G151 Juries

Brief notes on Juries.

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What you need to know...

  • Jury Qualifications
  • Size of the Jury
  • How the Jury is used in criminal cases
  • How the Jury is is used in civil cases
  • The advantages of trial by jury
  • The disadvantages of trial by jury
  • Alternatives to trial by jury
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Jury Qualifications

  • Basic Qualifications
    • 18 - 70 years old
    • On Electoral Roll
    • Lived in UK for five years since 13th birthday
    • Not disqualified
    • Not mentally disordered
  • Disqualified
    • For life if sentenced to 5+ years in prison
    • For 10 years if sentenced to less than 5 years in prison, on suspended sentence or on a community order and while on bail.
  • Excusals
    • Armed forces or Discretionary
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Selection

  • Central office selects from electoral register
  • Summons is sent
    • Must attend unless disqualified or excused
  • May be vetted for criminal record with wider checks for cases of national security
  • Challenges may be made for cause
    • Individual
    • Whole Jury
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Criticisms of Selection

  • Electoral register doesn't include all the population as it excludes the homeless
  • No power to ensure multi-racial juries
  • Some disqualified jurors may sit and those given certain sentences are still eligible
  • Excusals were too many at one stage
    • Now more difficult to get an excusal and this may lead to resentment
  • Judges may exert too much influence on juries
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Role of the Jury in criminal cases

  • Decides facts
  • Retires to private room at end of trial to decide guilt or innocence
  • Initially unanimous (all 12 jurors) but may be majority verdict (at least 10 jurors) if unanimous is not possible
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Role of the jury in civil cases

  • Dual role - both deciding who is liable and the amount of damages
  • Very rarely used
  • Used in cases of:
    • Defamation
    • False Imprisonment
    • Malicious Prosecution
    • Fraud
  • No longer used in Personal Injury cases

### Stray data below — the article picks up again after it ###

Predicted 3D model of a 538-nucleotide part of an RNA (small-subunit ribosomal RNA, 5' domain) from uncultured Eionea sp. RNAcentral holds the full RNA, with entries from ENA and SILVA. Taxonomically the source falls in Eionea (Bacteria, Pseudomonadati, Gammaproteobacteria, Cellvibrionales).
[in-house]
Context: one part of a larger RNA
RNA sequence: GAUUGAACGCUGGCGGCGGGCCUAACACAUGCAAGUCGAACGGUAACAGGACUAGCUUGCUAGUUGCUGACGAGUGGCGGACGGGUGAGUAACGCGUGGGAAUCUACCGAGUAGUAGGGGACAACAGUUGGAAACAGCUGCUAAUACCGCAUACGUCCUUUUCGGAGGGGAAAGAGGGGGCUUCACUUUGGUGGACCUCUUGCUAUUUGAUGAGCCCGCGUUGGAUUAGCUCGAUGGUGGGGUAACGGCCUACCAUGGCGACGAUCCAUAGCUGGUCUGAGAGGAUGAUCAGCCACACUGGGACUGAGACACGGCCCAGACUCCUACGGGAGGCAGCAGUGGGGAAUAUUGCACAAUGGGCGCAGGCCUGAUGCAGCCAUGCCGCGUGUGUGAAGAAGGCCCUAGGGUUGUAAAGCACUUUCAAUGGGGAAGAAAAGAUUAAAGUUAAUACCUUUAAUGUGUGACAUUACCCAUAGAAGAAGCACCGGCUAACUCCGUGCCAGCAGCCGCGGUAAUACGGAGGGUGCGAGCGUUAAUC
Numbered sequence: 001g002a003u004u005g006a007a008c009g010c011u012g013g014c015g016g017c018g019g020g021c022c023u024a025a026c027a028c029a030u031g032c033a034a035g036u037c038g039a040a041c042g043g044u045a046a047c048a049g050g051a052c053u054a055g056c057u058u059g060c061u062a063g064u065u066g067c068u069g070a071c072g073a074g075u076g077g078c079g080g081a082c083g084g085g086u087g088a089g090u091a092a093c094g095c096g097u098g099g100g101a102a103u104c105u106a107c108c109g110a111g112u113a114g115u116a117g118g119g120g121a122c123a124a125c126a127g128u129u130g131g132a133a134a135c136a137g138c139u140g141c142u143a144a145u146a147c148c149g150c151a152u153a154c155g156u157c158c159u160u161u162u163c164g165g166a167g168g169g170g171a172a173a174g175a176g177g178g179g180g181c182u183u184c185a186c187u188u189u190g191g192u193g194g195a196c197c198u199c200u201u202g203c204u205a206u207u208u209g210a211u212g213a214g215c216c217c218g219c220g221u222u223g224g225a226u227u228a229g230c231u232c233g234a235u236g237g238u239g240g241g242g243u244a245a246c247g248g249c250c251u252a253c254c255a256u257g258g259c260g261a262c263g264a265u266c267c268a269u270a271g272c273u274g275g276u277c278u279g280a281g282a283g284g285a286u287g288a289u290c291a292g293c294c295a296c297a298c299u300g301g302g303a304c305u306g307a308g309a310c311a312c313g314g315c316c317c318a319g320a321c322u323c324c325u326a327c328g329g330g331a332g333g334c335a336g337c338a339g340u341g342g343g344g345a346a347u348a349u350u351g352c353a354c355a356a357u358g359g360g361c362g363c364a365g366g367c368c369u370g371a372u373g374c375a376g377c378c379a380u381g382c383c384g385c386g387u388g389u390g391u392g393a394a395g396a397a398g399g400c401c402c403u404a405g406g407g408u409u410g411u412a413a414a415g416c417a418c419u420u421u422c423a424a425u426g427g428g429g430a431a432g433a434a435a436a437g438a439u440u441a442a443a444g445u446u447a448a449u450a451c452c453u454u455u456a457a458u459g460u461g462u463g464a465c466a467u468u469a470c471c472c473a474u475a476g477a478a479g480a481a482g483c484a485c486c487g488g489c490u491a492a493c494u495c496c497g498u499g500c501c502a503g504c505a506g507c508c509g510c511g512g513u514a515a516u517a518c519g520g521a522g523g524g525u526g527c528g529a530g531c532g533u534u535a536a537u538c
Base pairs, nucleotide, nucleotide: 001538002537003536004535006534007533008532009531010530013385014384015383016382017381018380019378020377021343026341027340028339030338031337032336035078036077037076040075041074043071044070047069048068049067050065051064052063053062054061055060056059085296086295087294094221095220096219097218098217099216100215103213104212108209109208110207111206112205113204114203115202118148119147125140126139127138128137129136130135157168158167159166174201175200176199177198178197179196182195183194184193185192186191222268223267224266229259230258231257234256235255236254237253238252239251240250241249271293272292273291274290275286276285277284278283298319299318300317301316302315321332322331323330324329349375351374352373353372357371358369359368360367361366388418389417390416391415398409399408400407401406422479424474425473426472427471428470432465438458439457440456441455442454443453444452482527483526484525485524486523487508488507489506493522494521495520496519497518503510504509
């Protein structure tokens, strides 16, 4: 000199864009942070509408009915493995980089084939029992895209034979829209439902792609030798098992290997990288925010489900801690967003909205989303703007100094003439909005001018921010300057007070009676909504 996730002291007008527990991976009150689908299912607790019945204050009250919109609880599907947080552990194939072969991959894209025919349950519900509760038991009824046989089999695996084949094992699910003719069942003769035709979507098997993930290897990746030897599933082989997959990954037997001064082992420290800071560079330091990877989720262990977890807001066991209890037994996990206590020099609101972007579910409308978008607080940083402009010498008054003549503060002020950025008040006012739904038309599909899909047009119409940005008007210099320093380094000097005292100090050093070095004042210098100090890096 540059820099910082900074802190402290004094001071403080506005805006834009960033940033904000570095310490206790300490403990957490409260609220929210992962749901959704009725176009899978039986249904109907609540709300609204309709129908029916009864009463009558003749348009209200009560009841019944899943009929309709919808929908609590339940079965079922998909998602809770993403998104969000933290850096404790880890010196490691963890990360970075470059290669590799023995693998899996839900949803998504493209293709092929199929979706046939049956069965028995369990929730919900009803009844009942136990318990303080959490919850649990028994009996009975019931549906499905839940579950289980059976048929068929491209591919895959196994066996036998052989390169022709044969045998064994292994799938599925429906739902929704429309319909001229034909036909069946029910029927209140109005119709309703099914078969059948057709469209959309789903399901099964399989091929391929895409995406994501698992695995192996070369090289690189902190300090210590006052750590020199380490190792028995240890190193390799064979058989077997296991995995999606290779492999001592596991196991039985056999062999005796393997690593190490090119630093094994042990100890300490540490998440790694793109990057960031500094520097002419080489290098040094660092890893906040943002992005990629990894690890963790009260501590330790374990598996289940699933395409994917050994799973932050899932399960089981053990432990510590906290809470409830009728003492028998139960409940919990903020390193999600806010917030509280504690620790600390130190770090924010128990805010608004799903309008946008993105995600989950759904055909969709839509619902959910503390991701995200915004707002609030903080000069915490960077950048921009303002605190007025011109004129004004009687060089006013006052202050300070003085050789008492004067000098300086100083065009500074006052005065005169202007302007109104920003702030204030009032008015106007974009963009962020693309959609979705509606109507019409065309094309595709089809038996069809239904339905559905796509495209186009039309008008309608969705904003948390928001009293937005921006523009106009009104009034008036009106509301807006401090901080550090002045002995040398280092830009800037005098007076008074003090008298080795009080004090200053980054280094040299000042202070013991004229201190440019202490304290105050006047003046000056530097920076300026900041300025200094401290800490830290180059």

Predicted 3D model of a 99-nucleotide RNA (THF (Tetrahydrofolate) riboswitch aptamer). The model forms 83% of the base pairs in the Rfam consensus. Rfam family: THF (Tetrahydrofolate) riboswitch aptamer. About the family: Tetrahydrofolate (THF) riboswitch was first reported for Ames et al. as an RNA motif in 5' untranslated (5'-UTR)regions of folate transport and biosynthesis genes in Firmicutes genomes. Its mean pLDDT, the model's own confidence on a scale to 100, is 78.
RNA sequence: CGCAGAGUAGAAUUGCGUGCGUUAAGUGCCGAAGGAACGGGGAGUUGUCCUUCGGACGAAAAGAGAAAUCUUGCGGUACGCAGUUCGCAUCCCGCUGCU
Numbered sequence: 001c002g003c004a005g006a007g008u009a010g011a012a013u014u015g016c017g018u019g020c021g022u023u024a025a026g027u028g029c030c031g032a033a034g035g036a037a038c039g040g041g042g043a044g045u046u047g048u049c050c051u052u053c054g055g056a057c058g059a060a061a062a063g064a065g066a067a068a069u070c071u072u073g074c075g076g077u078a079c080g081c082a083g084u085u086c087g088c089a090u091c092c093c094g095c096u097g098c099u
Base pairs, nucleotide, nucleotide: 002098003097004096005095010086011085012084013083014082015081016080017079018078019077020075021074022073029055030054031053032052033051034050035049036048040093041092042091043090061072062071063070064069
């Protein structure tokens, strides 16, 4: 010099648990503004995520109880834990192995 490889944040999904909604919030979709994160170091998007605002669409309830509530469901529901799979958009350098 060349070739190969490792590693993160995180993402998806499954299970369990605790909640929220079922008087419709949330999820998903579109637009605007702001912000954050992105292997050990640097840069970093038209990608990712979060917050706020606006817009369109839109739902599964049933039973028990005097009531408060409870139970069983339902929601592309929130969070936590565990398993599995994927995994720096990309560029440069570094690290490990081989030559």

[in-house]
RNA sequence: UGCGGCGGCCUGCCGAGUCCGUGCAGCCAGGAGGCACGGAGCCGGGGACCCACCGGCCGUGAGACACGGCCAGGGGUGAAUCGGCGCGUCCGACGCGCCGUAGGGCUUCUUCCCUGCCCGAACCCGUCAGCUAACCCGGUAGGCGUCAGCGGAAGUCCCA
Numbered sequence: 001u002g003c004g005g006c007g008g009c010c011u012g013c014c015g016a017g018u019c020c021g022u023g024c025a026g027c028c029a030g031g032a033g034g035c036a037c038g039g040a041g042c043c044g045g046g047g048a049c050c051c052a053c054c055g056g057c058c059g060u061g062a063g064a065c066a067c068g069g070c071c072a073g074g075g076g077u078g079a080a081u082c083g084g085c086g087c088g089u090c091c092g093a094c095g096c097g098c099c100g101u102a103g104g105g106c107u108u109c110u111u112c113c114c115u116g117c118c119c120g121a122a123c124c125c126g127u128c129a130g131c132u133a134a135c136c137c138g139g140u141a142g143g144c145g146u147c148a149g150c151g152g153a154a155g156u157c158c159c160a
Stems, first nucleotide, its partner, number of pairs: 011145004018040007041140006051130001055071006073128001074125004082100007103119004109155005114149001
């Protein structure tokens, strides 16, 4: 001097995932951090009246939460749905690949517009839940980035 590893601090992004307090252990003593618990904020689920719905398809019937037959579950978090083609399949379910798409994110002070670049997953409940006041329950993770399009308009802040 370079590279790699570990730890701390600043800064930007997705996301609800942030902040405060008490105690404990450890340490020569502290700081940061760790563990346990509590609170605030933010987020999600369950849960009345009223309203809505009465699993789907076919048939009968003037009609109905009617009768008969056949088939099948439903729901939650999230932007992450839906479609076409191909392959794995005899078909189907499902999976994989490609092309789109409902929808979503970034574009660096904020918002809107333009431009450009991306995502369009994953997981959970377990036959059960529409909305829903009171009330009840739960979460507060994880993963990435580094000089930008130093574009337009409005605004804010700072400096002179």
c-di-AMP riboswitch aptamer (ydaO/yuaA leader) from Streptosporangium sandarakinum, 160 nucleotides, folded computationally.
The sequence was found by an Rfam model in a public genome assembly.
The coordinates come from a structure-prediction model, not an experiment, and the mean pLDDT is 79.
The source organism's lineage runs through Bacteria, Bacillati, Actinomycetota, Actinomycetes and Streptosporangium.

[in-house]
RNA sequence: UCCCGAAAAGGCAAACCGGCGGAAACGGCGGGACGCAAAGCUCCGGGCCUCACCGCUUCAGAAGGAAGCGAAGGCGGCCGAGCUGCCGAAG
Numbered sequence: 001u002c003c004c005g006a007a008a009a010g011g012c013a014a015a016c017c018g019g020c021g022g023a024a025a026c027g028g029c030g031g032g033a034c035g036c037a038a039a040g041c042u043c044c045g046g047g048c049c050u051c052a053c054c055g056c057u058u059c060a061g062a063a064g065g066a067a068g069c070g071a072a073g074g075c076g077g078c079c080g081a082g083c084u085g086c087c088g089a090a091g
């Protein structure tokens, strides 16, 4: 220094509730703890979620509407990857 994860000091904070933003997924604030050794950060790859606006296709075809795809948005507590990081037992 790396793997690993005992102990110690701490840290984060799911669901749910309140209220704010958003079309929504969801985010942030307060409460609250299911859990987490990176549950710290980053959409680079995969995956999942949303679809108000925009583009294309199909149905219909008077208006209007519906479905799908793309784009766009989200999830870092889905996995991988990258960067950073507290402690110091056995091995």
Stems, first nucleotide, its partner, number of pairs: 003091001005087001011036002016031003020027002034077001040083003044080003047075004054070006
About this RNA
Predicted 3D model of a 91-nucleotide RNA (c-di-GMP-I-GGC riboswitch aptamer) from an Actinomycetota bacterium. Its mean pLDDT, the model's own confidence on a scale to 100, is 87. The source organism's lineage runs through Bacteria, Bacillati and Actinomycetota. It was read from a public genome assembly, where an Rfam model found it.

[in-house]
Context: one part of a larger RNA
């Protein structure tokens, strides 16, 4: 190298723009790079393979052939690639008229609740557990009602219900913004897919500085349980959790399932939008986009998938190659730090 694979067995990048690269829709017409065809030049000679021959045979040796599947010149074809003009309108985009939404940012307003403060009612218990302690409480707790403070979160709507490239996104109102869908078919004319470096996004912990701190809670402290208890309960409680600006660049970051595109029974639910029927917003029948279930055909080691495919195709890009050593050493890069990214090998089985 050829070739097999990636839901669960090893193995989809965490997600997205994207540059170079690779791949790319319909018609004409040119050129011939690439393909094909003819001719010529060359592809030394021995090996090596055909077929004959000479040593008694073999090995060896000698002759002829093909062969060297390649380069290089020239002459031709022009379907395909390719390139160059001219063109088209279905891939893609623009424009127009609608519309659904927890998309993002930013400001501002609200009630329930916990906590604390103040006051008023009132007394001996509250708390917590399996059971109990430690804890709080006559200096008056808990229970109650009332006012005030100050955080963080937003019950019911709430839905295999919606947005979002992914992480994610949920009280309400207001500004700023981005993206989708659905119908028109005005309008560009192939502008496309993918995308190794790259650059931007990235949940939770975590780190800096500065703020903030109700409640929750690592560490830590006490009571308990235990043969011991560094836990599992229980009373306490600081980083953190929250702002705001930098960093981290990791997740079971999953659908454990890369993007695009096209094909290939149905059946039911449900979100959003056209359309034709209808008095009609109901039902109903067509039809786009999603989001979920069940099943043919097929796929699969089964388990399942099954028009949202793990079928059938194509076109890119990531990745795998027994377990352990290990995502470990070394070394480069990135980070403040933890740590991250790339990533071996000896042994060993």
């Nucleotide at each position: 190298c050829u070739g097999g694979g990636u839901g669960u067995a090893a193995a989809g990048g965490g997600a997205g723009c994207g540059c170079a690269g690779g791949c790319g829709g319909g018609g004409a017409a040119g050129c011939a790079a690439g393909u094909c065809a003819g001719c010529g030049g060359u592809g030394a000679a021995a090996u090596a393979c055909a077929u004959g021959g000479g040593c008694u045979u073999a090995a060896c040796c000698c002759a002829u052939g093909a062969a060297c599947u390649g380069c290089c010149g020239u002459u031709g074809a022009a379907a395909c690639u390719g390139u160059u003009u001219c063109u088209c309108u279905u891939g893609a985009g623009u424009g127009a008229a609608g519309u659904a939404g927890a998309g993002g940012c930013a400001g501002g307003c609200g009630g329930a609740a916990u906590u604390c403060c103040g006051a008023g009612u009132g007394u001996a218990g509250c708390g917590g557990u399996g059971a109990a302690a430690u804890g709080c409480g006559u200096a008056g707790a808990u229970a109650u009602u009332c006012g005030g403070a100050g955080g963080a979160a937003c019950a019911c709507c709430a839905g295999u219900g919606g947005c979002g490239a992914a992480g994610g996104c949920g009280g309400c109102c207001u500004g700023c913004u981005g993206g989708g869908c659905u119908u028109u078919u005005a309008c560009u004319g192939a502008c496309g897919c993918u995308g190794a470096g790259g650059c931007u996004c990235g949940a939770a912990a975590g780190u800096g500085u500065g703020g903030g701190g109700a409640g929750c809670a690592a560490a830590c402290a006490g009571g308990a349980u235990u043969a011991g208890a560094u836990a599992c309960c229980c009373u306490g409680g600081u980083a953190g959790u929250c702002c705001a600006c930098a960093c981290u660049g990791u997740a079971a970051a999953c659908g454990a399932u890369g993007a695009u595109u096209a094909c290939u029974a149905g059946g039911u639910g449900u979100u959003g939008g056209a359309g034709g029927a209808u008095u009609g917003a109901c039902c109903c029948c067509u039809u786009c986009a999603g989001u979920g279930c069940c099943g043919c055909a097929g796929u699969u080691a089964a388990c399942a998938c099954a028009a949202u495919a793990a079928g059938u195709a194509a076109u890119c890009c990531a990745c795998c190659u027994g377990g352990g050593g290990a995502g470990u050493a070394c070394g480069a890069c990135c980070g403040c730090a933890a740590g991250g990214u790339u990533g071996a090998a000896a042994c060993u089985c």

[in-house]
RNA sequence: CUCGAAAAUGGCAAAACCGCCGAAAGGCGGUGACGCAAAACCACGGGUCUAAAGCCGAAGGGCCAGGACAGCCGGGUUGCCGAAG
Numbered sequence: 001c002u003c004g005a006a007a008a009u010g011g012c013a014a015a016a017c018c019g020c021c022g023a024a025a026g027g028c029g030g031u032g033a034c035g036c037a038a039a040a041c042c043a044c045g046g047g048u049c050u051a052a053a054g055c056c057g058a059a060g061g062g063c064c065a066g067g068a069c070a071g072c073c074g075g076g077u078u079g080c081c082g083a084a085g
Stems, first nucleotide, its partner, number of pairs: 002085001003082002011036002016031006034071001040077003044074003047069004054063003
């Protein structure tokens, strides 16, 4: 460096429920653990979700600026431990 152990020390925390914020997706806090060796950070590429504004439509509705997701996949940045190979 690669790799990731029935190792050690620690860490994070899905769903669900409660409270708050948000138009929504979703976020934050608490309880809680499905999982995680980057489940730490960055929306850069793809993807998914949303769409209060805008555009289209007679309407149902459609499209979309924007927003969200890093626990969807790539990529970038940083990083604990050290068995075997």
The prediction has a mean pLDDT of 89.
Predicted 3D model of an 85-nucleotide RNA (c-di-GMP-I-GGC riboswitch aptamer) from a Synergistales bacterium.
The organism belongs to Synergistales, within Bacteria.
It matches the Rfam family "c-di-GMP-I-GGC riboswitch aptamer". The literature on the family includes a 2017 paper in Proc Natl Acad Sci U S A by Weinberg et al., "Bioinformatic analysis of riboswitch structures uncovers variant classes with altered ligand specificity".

• Used in certain circumstances in Coroner's Courts
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Advantages of trial by jury

  • Public confidence - one of the fundamentals of a democratic society
  • "The lamp that shows freedom lives"
  • Jury equity - decide on fairness and not just the law (Kronlid (1996))
  • Open system of justice - justice is seen to be done
  • Secrecy of the jury room - allows the jury to be free of outside pressure
  • Impartiality - not connected to anyone in the case
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Disadvantages of trial by jury

  • Perverse decisions - can be protest against the law, but is it up to the jury?
  • Secrecy of the jury room
    • As it is unknown how they make the decisions and there may be questionable decisions which cannot be appealed e.g. Young, Connor and Rollock
  • Racial Bias as there is no right to a multiracial jury
  • Media coverage may influence jurors
  • Lack of understanding - especially for fraud trials
  • High acquittal rates
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Special problems with using juries in Civil Cases

  • Deciding the amount of damages
  • Not giving reasoned decision
  • If public figures are involved, there may be bias
  • Cost of using a jury makes the case much more expensive
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Alternatives to trial by jury

  • Trial by a single judge
    • Less public confidence in this
  • Panel of Judges
    • Expensive
  • Judge plus lay assessors
    • Could be useful for fraud cases if accountants are used as the lay assessors
  • A 'mini jury'
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Common Mistakes!

  • Getting JURIES muddled up with JUDICIARY or MAGISTRATES
  • Not answering the question
    • On part (b) questions where you give both advantages AND disadvantages where only one may be required
  • Lack of detail
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